Although recently reviewed Oreo Milk’s Favorite sandwich cookies of Craft Foods/Nabisco are far from being the best nutritious choice, they, at least, don’t contain potentially dangerous food additives (read Behavior, Learning and Health: The Dietary Connection). Oreo Ice Cream cookies represent completely different case: a variety of four artificial food colorants is included. Therefore, the DyeDiet risk diagram for the cookies looks half-red.
DyeDiet Doesn’t Buy It
All the synthetic food dyes are added in their so called lakes form derived from the combination of the original dyes with metal salts like ones of aluminum. This makes them dispersible in oils used in the filling for Oreo sandwich cookies (high oleic canola or palm oils) and also makes it difficult for us to determine their actual content. Our rough estimate suggests 2-3 mg of overall artificial food colorants per cookie. While this may look not a lot, consider this fact: 20,866,071.50 pounds of synthetic food colorants were certified by the FDA in the year 2011 that translates into 30 g of these chemicals per every American per year. Tens grams of a xenobiotic chemical (bio-chemically foreign) is enough large amount to ruin a person’s health over some time. This is what I consider the latent “food terrorism” approved by the FDA in the name of corporate profit. With every cookie eaten you take chemical risk of DDFI = 35/21 ~ 1.7 and gain almost no nutritional value of DDNF = 21/43 ~ 0.5. I have tried the cookie and it did taste like cologne water to me: too sharp chemical fragrance for my nose. Also, you will get 30% more sugar than with the Oreo Milk’s Favorite.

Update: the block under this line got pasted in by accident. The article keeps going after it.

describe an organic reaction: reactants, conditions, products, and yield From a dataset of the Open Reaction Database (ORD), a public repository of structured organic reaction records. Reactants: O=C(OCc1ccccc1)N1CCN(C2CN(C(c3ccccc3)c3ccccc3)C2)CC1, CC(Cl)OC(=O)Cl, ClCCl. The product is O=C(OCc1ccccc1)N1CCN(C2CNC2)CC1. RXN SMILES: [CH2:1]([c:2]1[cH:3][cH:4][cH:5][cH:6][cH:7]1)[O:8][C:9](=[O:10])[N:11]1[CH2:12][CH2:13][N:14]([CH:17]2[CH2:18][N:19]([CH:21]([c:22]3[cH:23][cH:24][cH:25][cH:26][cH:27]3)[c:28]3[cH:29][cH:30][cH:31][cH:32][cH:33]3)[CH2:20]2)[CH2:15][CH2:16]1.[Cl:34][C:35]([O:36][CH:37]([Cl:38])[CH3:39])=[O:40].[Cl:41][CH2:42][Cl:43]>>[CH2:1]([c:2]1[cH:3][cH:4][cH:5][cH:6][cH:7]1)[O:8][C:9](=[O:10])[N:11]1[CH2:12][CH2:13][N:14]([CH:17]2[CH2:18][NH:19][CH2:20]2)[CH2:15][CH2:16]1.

Better choices. You better start your morning coffee with the cookies which contain no artificial colorants in their ingredient lists. Many other Oreo cookies or BelVita biscuits are much safer choices. I hope this quick report helps you to find your way of eating better food and quit eating food additives!